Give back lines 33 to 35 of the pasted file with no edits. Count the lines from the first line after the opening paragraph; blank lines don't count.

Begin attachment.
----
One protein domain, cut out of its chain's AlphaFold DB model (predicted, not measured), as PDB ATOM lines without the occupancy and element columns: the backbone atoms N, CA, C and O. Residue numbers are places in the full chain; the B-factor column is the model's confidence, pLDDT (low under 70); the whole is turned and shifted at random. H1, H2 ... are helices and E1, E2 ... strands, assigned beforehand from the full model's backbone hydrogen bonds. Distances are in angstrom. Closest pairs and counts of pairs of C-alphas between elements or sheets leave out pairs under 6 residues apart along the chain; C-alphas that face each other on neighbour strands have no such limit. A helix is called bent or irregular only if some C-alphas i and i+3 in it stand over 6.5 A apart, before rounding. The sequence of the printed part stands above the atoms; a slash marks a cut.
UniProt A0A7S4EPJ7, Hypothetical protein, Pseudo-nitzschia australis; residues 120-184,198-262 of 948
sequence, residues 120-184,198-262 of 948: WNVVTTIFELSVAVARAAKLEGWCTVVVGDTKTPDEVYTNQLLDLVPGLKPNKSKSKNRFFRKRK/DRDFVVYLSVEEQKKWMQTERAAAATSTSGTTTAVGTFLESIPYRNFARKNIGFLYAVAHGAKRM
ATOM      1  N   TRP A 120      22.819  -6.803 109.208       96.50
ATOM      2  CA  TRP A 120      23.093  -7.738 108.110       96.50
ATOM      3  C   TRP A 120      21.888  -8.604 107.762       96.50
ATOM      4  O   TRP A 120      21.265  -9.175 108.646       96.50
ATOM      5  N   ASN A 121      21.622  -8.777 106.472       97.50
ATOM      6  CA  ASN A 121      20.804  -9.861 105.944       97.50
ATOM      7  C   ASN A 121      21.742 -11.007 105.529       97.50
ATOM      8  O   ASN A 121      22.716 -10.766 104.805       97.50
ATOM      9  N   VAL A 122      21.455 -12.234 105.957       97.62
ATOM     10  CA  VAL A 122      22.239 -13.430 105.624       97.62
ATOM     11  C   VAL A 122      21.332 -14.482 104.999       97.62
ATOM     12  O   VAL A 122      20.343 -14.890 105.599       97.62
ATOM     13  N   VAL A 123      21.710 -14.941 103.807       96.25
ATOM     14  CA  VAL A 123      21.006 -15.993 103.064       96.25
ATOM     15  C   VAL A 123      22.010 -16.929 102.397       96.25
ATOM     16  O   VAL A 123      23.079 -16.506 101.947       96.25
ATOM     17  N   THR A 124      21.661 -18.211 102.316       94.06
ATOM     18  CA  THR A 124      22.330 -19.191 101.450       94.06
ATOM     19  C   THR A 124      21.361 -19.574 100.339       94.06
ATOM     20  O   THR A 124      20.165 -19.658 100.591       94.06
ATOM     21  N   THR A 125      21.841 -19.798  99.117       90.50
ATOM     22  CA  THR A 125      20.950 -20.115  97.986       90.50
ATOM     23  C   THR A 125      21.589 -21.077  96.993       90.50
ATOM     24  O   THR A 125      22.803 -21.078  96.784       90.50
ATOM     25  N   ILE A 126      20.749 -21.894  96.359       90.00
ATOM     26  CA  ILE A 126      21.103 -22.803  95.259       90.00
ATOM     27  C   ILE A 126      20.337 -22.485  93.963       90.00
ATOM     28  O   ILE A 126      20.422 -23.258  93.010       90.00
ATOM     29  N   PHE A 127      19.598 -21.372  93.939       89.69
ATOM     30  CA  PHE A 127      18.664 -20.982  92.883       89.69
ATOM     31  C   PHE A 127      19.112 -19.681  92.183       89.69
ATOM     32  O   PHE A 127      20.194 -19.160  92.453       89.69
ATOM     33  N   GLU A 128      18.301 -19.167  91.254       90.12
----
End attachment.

ATOM     31  C   PHE A 127      19.112 -19.681  92.183       89.69
ATOM     32  O   PHE A 127      20.194 -19.160  92.453       89.69
ATOM     33  N   GLU A 128      18.301 -19.167  91.254       90.12